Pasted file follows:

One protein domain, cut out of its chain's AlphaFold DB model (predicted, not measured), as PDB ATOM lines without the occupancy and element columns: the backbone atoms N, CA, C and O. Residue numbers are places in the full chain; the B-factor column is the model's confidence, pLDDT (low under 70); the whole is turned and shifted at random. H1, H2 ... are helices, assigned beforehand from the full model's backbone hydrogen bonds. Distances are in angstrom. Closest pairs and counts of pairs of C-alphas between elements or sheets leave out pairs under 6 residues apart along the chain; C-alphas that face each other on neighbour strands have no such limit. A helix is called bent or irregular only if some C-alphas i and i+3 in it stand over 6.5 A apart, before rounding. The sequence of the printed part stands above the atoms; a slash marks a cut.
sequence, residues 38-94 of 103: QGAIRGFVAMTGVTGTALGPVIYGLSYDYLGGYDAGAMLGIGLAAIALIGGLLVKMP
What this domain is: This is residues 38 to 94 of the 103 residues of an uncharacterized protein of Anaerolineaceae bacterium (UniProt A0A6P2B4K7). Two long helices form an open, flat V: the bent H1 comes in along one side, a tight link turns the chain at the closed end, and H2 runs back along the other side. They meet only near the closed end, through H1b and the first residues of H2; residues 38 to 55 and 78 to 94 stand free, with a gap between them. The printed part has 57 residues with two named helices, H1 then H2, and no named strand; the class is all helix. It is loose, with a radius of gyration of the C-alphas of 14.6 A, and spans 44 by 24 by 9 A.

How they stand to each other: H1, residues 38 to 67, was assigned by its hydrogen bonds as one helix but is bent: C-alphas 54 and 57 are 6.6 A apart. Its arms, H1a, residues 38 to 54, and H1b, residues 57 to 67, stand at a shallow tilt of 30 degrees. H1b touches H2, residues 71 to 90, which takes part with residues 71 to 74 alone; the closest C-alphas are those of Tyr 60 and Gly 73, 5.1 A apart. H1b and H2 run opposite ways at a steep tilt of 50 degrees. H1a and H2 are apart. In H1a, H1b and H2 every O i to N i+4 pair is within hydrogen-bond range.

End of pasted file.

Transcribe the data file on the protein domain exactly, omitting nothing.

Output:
One protein domain, cut out of its chain's AlphaFold DB model (predicted, not measured), as PDB ATOM lines without the occupancy and element columns: the backbone atoms N, CA, C and O. Residue numbers are places in the full chain; the B-factor column is the model's confidence, pLDDT (low under 70); the whole is turned and shifted at random. H1, H2 ... are helices, assigned beforehand from the full model's backbone hydrogen bonds. Distances are in angstrom. Closest pairs and counts of pairs of C-alphas between elements or sheets leave out pairs under 6 residues apart along the chain; C-alphas that face each other on neighbour strands have no such limit. A helix is called bent or irregular only if some C-alphas i and i+3 in it stand over 6.5 A apart, before rounding. The sequence of the printed part stands above the atoms; a slash marks a cut.
sequence, residues 38-94 of 103: QGAIRGFVAMTGVTGTALGPVIYGLSYDYLGGYDAGAMLGIGLAAIALIGGLLVKMP
What this domain is: This is residues 38 to 94 of the 103 residues of an uncharacterized protein of Anaerolineaceae bacterium (UniProt A0A6P2B4K7). Two long helices form an open, flat V: the bent H1 comes in along one side, a tight link turns the chain at the closed end, and H2 runs back along the other side. They meet only near the closed end, through H1b and the first residues of H2; residues 38 to 55 and 78 to 94 stand free, with a gap between them. The printed part has 57 residues with two named helices, H1 then H2, and no named strand; the class is all helix. It is loose, with a radius of gyration of the C-alphas of 14.6 A, and spans 44 by 24 by 9 A.

How they stand to each other: H1, residues 38 to 67, was assigned by its hydrogen bonds as one helix but is bent: C-alphas 54 and 57 are 6.6 A apart. Its arms, H1a, residues 38 to 54, and H1b, residues 57 to 67, stand at a shallow tilt of 30 degrees. H1b touches H2, residues 71 to 90, which takes part with residues 71 to 74 alone; the closest C-alphas are those of Tyr 60 and Gly 73, 5.1 A apart. H1b and H2 run opposite ways at a steep tilt of 50 degrees. H1a and H2 are apart. In H1a, H1b and H2 every O i to N i+4 pair is within hydrogen-bond range.